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PETRELLA v. UNITED STATES.

SUPREME COURT OF THE UNITED STATES


October 17, 1983

PETRELLA
v.
UNITED STATES.

C.A. 2d Cir. Reported below: 707 F.2d 64.

[ 464 U.S. Page 921]

Certiorari denied.

JUSTICE WHITE, with whom JUSTICE BLACKMUN joins, dissenting.

Petitioner was admitted to the United States in 1978 and obtained a 1-year trainee visa. Upon expiration of his visa, he failed to depart voluntarily and, after protracted deportation proceedings, was deported to Italy. Approximately one month later, petitioner attempted to cross the border at Highgate Springs, Vt. He was arrested and charged with violating 8 U.S.C. § 1326, which proscribes unauthorized entry or attempted entry into this country by one who "has been arrested and deported or excluded and deported."

 Prior to trial, petitioner moved to dismiss the indictment on the ground that the earlier deportation proceedings had denied him due process. The District Court refused to review the earlier proceedings and denied the motion. Petitioner was found guilty by a jury and sentenced to a term of imprisonment of one year, all but 30 days of which was suspended. On appeal, the Court of Appeals for the Second Circuit affirmed petitioner's conviction,

[ 464 U.S. Page 922]

     holding that Congress did not intend to allow collateral attacks on deportation orders in § 1326 prosecutions. 707 F.2d 64 (1983).

The question presented in this petition is unresolved. In United States v. Spector, 343 U.S. 169 (1952), the Court expressly reserved decision on this precise issue because it had not been raised in the proceedings below. Moreover, as the Court of Appeals in this case noted, the Courts of Appeals that have addressed the question of the permissibility of collateral attack are divided. 707 F.2d., at 65. Arguably supporting petitioner's position that collateral attack is permitted are: United States v. Rangel-Conzales, 617 F.2d 529, 530 (CA9 1980) ("deportations are subject to collateral attack"); United States v. Bowles, 331 F.2d 742, 750 (CA3 1964) (deportation order may be attacked on ground that there is "no basis in fact for the Board's conclusion in respect to deportability" or there is "no warrant in law" for issuance of order). Arguably supporting the Government's position that collateral attack is not permitted are: United States v. De La Cruz-Sepulveda, 656 F.2d 1129, 1131 (CA5 1981) ("a defendant cannot collaterally attack the original deportation order"); Arriaga-Ramirez v. United States, 325 F.2d 857, 859 (CA10 1963) ("a deportation cannot be collaterally attacked in a prosecution under 8 U.S.C. § 1326"). As a further reflection of the uncertainty in this area, both parties to this proceeding rely on United States v. Rosal-Aguilar, 652 F.2d 721, 723 (CA7 1981) (agrees that collateral attacks are barred, but accepts the proposition that the Government must prove the underlying deportation to have been "based on a valid legal predicate and obtained according to law").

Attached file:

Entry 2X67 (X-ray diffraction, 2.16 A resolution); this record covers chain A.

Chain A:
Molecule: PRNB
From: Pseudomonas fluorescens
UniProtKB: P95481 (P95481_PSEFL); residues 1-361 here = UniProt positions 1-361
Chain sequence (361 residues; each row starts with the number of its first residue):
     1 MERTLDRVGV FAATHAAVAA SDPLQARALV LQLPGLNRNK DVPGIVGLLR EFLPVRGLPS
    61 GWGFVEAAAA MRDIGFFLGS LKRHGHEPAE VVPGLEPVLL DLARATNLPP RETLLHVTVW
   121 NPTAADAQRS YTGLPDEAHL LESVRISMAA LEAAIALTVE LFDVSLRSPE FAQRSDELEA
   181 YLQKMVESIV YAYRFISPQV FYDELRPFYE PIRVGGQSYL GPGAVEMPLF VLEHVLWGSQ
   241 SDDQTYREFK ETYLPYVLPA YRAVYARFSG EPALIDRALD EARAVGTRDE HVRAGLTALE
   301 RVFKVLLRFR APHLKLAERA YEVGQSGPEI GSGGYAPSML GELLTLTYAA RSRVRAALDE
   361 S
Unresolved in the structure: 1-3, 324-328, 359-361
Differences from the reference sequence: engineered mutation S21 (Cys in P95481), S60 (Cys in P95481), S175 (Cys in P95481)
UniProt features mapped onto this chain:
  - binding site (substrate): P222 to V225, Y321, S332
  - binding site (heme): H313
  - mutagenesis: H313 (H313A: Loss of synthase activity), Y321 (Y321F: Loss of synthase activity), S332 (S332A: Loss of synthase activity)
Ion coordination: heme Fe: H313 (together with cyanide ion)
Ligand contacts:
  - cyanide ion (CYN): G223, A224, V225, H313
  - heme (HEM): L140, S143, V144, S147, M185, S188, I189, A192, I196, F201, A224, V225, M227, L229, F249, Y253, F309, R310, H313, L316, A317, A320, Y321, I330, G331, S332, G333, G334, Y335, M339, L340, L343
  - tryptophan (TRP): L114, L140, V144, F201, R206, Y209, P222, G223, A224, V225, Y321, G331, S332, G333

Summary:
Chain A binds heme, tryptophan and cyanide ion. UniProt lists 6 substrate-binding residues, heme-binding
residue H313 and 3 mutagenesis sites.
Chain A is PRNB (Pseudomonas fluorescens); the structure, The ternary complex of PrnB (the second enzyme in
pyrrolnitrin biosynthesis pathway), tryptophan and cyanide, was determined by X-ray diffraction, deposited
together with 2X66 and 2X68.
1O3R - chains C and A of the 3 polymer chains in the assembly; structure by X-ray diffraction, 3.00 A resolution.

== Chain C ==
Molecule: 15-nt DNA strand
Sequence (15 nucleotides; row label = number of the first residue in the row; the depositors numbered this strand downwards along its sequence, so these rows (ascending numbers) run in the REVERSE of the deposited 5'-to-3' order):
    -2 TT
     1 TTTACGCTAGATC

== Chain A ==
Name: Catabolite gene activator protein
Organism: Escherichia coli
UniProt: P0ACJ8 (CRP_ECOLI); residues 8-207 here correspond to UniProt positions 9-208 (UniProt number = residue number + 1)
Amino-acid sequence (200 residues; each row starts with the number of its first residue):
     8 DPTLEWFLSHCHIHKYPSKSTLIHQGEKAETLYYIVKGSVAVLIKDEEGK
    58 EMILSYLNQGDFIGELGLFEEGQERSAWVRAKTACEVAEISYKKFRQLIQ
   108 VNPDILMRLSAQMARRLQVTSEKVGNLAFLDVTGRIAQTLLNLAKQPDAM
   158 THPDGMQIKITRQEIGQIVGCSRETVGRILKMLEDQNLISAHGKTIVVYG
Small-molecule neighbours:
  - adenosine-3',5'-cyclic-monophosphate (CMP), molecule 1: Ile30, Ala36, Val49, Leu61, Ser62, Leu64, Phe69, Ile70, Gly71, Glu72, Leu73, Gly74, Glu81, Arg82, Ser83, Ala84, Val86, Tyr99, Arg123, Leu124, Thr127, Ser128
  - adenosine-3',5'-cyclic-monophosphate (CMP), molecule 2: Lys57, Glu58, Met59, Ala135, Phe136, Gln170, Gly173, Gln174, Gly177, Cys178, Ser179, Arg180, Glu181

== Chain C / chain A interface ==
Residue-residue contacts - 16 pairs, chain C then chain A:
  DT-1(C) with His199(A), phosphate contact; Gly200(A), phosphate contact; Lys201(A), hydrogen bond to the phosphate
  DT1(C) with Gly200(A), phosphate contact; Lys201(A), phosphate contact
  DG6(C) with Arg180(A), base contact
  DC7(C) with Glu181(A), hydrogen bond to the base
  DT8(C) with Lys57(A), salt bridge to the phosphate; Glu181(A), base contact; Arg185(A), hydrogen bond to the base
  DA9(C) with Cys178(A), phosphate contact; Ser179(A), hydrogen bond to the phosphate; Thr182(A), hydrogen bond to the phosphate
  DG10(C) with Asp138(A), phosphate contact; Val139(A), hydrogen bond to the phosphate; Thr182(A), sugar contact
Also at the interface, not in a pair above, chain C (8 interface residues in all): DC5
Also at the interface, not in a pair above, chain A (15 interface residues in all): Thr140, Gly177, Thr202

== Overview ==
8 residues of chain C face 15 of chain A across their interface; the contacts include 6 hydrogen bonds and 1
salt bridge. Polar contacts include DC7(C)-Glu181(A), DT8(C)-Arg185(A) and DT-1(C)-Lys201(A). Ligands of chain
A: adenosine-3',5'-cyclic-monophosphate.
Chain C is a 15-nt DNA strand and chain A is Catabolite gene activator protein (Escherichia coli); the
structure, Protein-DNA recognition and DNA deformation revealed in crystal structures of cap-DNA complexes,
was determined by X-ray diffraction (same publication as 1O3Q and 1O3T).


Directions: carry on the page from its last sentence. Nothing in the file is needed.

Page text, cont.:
The issue presented in this case is one of considerable importance to the consistent enforcement of this Nation's immigration laws. Accordingly, I would grant the petition to resolve the issue left open in United States v. Spector.

19831017

© 1998 VersusLaw Inc.



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